Ring 40 may be cast in sealing face 38 of valve plug 34 in the following way. The ring, with relatively small pips on its outside surface, is placed in a mold with the pips down to space the ring away from the bottom surface of the mold. Radial arms are used to hold the ring steady as molten iron is poured into the mold to form the valve plug. With the molten iron at a temperature of, for example, approximately 2500 F., which is approximately the melting temperature of a typical nickel alloy which may be used, the surface of the ring, when contacted by the molten iron, approaches its melting point. As a result, carbon from the iron diffuses into the nickel ring and molten metal from the ring diffuses into the iron to "weld" the ring to the iron. FIG. 5 shows, in section, ring 40 cast in valve plug 34 just below the surface of the valve plug. After the valve plug has cooled, the surface is machined to expose ring 40 and sealing face 38, as shown in FIGS. 1 and 2, is formed.

The procedure just described for forming valve plug 34 provides a number of important features. First, holding ring 40 away from the mold surface during casting retards the chilling effect the cold ring might otherwise have on the molten iron. The first pair of the ring contacted by the molten iron, as it fills the mold from the bottom, will be the face of the ring that is eventually exposed by machining. Any lack of fusion caused by quenching, generally, will be limited to this face. By the time the molten iron reaches the other surfaces of the ring, the ring will have been heated and will not "quench" the molten iron.

Also, "suspending" the ring in the mold spaces it from the skin or crust that forms on any cast part by the quenching effect of the mold. This also aids in forming a good bond between the ring and iron.

Thirdly, as the ring and the iron cool, the ring contracts more than the iron, which creates pressure around the inner periphery of the ring. This inward pressure helps the fusion of the ring and the iron. By shaping ring 40 with a bevel on its inner periphery which extends toward the center of the ring, the inward pressure during contraction of the ring aids the fusion of the ring and the iron at the inside face of the ring. In addition, the bevel converts the inward pressure into a force having a component that maintains the ring in the face of the valve plug.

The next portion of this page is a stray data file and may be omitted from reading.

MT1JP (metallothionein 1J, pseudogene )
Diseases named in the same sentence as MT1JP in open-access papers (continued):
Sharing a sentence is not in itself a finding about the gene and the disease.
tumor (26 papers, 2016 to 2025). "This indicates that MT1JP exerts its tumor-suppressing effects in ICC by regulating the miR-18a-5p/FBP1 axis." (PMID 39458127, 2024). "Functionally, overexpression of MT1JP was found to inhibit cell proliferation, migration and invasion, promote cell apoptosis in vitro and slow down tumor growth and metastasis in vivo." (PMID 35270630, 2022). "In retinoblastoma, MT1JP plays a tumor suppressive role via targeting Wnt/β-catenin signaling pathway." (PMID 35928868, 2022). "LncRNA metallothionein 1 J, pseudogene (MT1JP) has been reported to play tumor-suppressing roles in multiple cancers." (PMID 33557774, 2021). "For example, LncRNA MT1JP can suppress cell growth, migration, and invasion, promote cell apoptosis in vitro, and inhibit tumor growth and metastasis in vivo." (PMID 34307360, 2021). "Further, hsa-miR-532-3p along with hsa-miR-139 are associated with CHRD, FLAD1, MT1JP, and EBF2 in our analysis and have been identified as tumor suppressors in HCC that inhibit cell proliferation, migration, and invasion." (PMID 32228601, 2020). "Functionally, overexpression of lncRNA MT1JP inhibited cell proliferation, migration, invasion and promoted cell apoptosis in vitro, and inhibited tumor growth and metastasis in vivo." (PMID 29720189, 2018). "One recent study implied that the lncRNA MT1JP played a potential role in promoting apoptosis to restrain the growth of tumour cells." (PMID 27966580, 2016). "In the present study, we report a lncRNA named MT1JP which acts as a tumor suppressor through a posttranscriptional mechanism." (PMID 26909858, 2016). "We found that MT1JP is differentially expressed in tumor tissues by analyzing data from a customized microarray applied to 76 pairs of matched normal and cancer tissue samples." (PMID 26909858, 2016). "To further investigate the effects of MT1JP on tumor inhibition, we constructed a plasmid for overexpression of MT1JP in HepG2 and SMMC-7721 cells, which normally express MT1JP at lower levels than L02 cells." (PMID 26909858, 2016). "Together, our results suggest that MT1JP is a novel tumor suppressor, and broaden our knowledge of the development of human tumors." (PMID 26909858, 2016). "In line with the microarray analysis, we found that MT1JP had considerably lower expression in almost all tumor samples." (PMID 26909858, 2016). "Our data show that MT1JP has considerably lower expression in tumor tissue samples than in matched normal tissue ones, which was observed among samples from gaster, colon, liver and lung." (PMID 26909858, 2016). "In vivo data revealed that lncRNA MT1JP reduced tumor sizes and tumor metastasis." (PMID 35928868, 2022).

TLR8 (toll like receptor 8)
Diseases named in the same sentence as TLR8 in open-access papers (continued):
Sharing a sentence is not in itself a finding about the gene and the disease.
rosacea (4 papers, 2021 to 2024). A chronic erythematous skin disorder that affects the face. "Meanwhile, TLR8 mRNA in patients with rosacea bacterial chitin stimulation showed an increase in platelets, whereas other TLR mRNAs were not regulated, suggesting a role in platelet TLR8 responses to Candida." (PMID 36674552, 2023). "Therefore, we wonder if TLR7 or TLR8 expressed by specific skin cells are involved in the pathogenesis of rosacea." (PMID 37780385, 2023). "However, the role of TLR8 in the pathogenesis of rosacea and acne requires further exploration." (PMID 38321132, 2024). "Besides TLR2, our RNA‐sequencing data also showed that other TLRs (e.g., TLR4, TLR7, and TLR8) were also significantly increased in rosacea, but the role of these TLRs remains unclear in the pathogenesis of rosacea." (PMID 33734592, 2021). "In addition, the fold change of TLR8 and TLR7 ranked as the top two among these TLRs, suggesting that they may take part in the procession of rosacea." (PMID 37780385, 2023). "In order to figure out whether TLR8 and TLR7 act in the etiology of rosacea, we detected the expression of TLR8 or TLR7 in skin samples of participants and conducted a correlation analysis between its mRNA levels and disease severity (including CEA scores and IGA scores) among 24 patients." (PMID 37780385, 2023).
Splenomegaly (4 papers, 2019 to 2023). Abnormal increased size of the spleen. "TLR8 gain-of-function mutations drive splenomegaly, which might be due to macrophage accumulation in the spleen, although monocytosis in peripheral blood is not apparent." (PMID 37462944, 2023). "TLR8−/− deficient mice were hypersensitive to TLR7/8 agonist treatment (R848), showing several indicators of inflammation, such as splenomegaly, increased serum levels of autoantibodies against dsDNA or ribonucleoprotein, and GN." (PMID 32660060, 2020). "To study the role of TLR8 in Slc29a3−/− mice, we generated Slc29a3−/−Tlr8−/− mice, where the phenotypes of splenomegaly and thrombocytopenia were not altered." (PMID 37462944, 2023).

A valve plug, constructed in accordance with the present invention to have an all-metal sealing face composed mainly of iron within which the ring is embedded, presents a stronger and more wear-resistant surface to the contents of a line connected to the inlet of the valve and to repeated opening and closing of the valve than prior art valves having a resilient sealing face. Moreover, if the resilient annular seating surface, set in the wall of the valve chamber, must be replaced, the replacement part is considerably less expensive than an entirely new valve plug which is the current practice with similar valves.

While in the foregoing there has been described a preferred embodiment of the present invention, it should be understood to those skilled in the art that various modifications and changes can be made without departing from the true spirit and scope of the invention as recited in the claims.

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Referenced by
Citing PatentFiling datePublication dateApplicantTitle
US4936548 *Feb 3, 1989Jun 26, 1990Krupp Polysius AgRotary gate valve arrangement
US5116019 *Jul 11, 1991May 26, 1992Neles-Jamesbury OyControl valve
US5244014 *Feb 24, 1992Sep 14, 1993Henry EhrenbergMulti-way valve
US5901945 *Feb 18, 1997May 11, 1999Georg Fischer RohrleitungssystemeTwo-way valve for pipelines
US6090206 *Oct 20, 1997Jul 18, 2000Applied Materials, Inc.Throttle valve providing enhanced cleaning
US6168161Aug 26, 1998Jan 2, 2001Val-Matic Valve & Manufacturing Corp.Rotary valve shaft seal
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US6773678Mar 12, 2001Aug 10, 2004Endress + Hauser Conducta Gesellschaft Fur Mess Und Regeltechnik Mbh + Co.Mounting system and retractable sensor holder for analytical sensors
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Classifications
U.S. Classification251/309, 251/358, 251/317, 251/368, 251/312, 29/888.4
International ClassificationF16K5/18, F16K1/24
Cooperative ClassificationF16K5/184, Y10T29/49298, F16K1/24
European ClassificationF16K1/24, F16K5/18C
Legal Events
DateCodeEventDescription
Dec 17, 1991FPExpired due to failure to pay maintenance fee
Effective date: 19911006
Oct 6, 1991LAPSLapse for failure to pay maintenance fees
May 7, 1991REMIMaintenance fee reminder mailed